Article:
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Henry Bushby Transcription Pages

VM533B94v2-p043.jpg

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43
Uses: To make a fixed loop; (Often
for the purpose of hoisting men sitting in it.[stylised b mark referring to sentence at bottom of page]
But see i.63-3. as to this.) For fastening the bowline
bridles to the cringles. (H.)[stylised b] See Sailors Work Book.
Characteristics: The knot is a Weaver
(q.v. pp 1 ff.), the strain being divided
between on part of the bull loop
& the other part of it with one part
of the lion loop. The remaining part
of the lion loop is always free, and
the whole is made on a single cord
or rope. When a weaver (or sheet bend)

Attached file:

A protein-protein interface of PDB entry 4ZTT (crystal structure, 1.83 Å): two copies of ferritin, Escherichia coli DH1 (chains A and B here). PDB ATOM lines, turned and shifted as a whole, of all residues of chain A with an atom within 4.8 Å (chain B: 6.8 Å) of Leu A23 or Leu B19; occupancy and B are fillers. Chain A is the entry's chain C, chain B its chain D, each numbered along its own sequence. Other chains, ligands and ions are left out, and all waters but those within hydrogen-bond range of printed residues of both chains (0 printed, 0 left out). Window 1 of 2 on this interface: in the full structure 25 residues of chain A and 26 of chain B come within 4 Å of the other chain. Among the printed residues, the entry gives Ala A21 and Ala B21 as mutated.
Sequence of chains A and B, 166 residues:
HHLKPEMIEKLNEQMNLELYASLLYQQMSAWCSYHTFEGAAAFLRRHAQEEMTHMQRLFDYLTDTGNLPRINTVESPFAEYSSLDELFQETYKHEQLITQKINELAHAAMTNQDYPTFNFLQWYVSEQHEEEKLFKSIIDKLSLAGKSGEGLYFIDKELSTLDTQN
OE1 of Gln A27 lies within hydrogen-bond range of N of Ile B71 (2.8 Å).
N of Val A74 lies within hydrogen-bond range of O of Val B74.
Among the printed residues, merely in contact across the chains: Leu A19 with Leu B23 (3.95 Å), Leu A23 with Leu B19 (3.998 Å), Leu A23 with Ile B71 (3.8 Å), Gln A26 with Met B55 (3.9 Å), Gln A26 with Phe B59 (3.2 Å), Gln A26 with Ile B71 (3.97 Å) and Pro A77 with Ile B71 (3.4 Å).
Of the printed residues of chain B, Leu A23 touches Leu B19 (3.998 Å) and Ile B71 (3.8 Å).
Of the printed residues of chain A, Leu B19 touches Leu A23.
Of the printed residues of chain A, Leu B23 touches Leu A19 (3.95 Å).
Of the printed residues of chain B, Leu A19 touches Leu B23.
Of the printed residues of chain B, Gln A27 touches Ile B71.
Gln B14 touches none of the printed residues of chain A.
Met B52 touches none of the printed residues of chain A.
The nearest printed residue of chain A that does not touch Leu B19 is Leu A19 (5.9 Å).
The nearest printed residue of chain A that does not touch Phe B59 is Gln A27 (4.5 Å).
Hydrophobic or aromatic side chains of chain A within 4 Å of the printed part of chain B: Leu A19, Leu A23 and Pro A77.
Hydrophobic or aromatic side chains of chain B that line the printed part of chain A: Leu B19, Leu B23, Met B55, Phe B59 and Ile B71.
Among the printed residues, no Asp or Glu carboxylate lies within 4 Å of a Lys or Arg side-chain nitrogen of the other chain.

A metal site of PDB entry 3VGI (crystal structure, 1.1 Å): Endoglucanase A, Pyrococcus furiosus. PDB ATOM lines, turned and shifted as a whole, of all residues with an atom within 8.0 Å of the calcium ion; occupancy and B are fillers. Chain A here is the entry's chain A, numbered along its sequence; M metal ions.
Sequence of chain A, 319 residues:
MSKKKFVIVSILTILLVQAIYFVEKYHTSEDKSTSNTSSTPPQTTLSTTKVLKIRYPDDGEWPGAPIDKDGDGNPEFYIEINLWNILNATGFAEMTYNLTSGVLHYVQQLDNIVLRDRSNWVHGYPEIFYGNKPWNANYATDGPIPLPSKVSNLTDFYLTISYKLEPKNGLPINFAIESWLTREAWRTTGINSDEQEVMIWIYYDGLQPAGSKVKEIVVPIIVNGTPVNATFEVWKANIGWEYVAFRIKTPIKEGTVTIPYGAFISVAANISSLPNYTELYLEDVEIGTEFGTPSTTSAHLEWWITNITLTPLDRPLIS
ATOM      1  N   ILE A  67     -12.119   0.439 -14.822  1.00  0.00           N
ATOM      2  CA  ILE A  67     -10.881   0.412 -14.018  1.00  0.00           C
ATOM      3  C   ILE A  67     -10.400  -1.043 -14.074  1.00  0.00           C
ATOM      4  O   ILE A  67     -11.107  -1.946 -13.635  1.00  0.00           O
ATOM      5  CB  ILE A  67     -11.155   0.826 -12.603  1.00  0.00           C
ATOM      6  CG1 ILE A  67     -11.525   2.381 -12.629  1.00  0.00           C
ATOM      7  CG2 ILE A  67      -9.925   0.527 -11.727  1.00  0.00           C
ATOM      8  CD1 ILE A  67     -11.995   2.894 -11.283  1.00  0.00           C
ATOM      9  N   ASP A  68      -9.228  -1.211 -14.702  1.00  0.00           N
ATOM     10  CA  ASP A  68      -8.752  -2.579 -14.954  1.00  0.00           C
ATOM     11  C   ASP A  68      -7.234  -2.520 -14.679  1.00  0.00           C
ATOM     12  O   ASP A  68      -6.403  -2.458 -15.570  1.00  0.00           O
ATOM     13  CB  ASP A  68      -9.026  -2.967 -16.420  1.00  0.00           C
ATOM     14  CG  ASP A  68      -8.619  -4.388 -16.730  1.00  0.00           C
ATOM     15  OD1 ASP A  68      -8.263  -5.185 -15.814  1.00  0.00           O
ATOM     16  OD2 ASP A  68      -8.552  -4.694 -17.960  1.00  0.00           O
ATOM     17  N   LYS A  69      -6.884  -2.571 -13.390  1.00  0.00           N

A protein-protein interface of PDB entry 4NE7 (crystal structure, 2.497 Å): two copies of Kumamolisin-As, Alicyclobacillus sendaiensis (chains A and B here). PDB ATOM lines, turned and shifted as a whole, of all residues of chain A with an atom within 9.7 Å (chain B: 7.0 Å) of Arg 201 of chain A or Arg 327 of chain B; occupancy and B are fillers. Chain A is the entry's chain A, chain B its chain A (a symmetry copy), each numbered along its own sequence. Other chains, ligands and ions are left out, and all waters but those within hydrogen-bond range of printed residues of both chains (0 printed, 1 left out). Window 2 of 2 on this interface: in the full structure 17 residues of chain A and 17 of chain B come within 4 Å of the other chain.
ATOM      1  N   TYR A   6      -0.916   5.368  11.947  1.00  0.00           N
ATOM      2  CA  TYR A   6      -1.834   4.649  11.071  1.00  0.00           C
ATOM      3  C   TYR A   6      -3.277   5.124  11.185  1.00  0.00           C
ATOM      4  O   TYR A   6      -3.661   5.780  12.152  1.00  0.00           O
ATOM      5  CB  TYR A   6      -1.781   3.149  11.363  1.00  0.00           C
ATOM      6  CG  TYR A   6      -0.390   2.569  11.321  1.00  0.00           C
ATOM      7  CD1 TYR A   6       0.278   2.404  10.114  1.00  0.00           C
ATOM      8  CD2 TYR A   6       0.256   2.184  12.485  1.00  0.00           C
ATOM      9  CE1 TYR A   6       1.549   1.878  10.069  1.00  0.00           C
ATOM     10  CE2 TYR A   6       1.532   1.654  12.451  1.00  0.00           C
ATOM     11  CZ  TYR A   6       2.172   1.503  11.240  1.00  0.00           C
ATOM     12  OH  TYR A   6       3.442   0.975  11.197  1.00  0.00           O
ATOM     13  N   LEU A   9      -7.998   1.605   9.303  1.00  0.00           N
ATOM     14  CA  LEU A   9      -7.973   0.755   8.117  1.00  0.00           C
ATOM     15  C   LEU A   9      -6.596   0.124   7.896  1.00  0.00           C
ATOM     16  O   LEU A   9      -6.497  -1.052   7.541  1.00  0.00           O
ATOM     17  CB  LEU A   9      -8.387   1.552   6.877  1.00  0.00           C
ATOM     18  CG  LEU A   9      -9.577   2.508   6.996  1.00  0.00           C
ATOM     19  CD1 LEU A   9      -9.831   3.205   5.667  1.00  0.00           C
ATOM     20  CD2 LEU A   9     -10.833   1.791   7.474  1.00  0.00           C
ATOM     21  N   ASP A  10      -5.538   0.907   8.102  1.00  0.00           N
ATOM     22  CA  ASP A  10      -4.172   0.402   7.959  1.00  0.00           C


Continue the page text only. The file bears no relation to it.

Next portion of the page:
is made on an ordinary ^lion loop or bight
the strain is divided between one part
of the bull loop & two of the lion -
the remaining part of the bull loop being free.
In a net the strain is divided
equally between all four parts ^& there is therefore no free part. In
joining it is divided equally between one
part of the lion & one part of the bull
loop, there being two free parts. Some of the
peculiarities of the 4 bowlines (ii.
pp 44-5) and the 4 heterodox bowlines (ii*
[stylised b ref. above]Bill Sikes should have made this knot instead of a
running knot. He would then not have cheated the hangman.
[Vertical: The Bowline, Reef and Middleman noose (English Knot) & Brooch Knot are the chief
knots use [sic] by mountaineers. The Alpine Club Report 1892 gave strength of
rope with bowline on it as 72.4% of unknotted strength. The rope tested always
broke at knot. Alpine C. rope is R.H. (hawser laid.) G.D. Abraham. "The
Complete Mountaineer
1907 pp 32-3.]

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